(RxWiki News) Atrial fibrillation is one of the bigger risk factors for having a stroke. So surgery to correct the condition should mean that people are out of the woods as far as stroke risk, right? Not so fast...
New research suggests that, while rare, there is still a low ongoing risk of stroke following surgery for atrial fibrillation.
Richard Lee, MD, a lead researcher from the Bluhm Cardiovascular Institute at Northwestern Memorial Hospital, found that patients who received arrhythmia surgery had a heightened risk for stroke or mini stroke years after the procedure compared to stroke risk for individuals who did not undergo the treatment.
"Ask your cardiologist about post-surgery risks."
During the study investigators followed 773 atrial fibrillation patients who received surgery between April 2004 and June 2011. Participants underwent a variety of arrhythmia operations including elimination of the left atrial appendage, a small lip of extra tissue on the left side of the heart where blood clots that cause strokes may form.
Patients were followed through phone calls and medical records to determine whether they experienced a stroke of transient ischemic attack 30 days or more after surgery. Average survival follow up was just over three years.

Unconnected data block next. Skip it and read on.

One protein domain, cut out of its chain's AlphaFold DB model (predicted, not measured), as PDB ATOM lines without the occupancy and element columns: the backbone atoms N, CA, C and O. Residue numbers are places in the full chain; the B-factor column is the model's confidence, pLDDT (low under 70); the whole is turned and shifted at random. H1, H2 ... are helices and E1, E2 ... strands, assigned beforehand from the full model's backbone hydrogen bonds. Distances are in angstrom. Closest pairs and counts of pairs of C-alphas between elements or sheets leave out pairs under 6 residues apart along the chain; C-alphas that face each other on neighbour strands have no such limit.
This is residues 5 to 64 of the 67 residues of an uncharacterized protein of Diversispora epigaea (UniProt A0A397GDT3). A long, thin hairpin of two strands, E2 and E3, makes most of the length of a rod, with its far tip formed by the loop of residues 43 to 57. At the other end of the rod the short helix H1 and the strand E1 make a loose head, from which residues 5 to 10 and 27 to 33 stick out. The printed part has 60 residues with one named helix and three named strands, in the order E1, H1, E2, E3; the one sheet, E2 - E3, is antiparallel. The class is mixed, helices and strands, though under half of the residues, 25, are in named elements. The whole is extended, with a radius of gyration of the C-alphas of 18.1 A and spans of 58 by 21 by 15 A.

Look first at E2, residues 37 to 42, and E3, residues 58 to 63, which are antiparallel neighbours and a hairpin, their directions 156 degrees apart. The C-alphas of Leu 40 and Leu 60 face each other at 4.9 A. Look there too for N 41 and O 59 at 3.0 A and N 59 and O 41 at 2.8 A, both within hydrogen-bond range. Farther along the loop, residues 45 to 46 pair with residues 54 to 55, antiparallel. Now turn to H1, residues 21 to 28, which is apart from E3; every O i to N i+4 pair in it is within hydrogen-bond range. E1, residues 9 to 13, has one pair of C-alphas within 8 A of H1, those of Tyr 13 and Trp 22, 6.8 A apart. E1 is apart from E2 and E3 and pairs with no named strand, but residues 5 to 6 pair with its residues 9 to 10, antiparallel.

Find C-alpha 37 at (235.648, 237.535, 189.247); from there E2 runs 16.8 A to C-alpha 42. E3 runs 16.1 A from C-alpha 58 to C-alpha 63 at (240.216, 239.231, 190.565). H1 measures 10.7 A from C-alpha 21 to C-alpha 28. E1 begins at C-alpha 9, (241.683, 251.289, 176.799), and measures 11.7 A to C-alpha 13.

Investigators found that 4 percent, or 25 patients, experienced a late neurologic event, on average occurring nearly three and a half years after surgery. Of those neurologic events, 17 were confirmed strokes and 8 were mini strokes.
Patients whose surgery involved alternative elimination techniques were found to experience strokes slightly more often versus those who received other types of surgery.
Researchers indicated that additional studies will be needed to clarify which patients are at a higher risk of stroke after atrial fibrillation surgery. In addition, investigators are curious as to whether risk varies for patients receiving alternative elimination surgery or in those whose atrial fibrillation is successfully eliminated by the operation.
The study was recently published in The Annals of Thoracic Surgery.